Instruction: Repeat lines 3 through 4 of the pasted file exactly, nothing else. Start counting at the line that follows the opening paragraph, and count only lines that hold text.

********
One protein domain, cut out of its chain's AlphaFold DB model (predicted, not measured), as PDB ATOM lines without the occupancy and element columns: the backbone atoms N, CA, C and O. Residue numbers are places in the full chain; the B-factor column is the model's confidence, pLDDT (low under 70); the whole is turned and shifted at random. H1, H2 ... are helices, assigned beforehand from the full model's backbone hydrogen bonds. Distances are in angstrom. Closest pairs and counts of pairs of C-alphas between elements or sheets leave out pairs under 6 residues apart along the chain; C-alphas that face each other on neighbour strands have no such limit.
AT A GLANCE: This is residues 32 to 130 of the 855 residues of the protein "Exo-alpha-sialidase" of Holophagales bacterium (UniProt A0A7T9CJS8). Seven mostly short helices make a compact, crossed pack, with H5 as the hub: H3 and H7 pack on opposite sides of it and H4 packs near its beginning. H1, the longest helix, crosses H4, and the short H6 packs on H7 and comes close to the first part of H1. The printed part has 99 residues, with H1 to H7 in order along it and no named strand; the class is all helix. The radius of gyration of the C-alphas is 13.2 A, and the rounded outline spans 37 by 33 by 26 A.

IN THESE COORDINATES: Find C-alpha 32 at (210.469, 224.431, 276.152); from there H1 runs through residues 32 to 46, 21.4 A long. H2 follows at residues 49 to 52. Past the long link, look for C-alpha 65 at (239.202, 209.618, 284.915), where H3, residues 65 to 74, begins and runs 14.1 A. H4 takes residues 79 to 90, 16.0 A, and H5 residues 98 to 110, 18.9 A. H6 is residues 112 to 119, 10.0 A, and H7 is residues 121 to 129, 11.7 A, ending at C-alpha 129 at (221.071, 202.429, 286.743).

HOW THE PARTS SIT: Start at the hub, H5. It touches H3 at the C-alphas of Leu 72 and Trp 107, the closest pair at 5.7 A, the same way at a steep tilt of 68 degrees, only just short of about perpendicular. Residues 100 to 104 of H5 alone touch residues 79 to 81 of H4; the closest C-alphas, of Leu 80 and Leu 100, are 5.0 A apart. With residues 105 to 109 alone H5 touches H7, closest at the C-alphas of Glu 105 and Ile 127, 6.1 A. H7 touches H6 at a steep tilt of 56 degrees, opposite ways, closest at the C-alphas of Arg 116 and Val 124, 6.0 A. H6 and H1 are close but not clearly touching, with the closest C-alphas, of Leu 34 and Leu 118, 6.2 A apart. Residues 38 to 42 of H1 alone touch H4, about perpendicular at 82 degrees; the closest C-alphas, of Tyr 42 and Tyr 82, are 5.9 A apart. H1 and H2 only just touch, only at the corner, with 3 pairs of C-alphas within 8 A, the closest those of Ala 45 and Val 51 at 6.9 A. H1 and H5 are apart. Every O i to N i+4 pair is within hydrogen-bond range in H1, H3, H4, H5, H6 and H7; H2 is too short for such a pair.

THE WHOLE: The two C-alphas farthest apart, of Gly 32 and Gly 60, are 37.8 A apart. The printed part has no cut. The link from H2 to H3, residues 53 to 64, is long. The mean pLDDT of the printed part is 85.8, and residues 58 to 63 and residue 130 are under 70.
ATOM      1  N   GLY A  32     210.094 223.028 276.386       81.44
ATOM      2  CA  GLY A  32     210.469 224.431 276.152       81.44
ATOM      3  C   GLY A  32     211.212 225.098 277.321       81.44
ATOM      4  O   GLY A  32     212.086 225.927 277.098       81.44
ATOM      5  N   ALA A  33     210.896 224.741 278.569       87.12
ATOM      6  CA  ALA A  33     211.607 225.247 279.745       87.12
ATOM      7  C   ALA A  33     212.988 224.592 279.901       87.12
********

HOW THE PARTS SIT: Start at the hub, H5. It touches H3 at the C-alphas of Leu 72 and Trp 107, the closest pair at 5.7 A, the same way at a steep tilt of 68 degrees, only just short of about perpendicular. Residues 100 to 104 of H5 alone touch residues 79 to 81 of H4; the closest C-alphas, of Leu 80 and Leu 100, are 5.0 A apart. With residues 105 to 109 alone H5 touches H7, closest at the C-alphas of Glu 105 and Ile 127, 6.1 A. H7 touches H6 at a steep tilt of 56 degrees, opposite ways, closest at the C-alphas of Arg 116 and Val 124, 6.0 A. H6 and H1 are close but not clearly touching, with the closest C-alphas, of Leu 34 and Leu 118, 6.2 A apart. Residues 38 to 42 of H1 alone touch H4, about perpendicular at 82 degrees; the closest C-alphas, of Tyr 42 and Tyr 82, are 5.9 A apart. H1 and H2 only just touch, only at the corner, with 3 pairs of C-alphas within 8 A, the closest those of Ala 45 and Val 51 at 6.9 A. H1 and H5 are apart. Every O i to N i+4 pair is within hydrogen-bond range in H1, H3, H4, H5, H6 and H7; H2 is too short for such a pair.

THE WHOLE: The two C-alphas farthest apart, of Gly 32 and Gly 60, are 37.8 A apart. The printed part has no cut. The link from H2 to H3, residues 53 to 64, is long. The mean pLDDT of the printed part is 85.8, and residues 58 to 63 and residue 130 are under 70.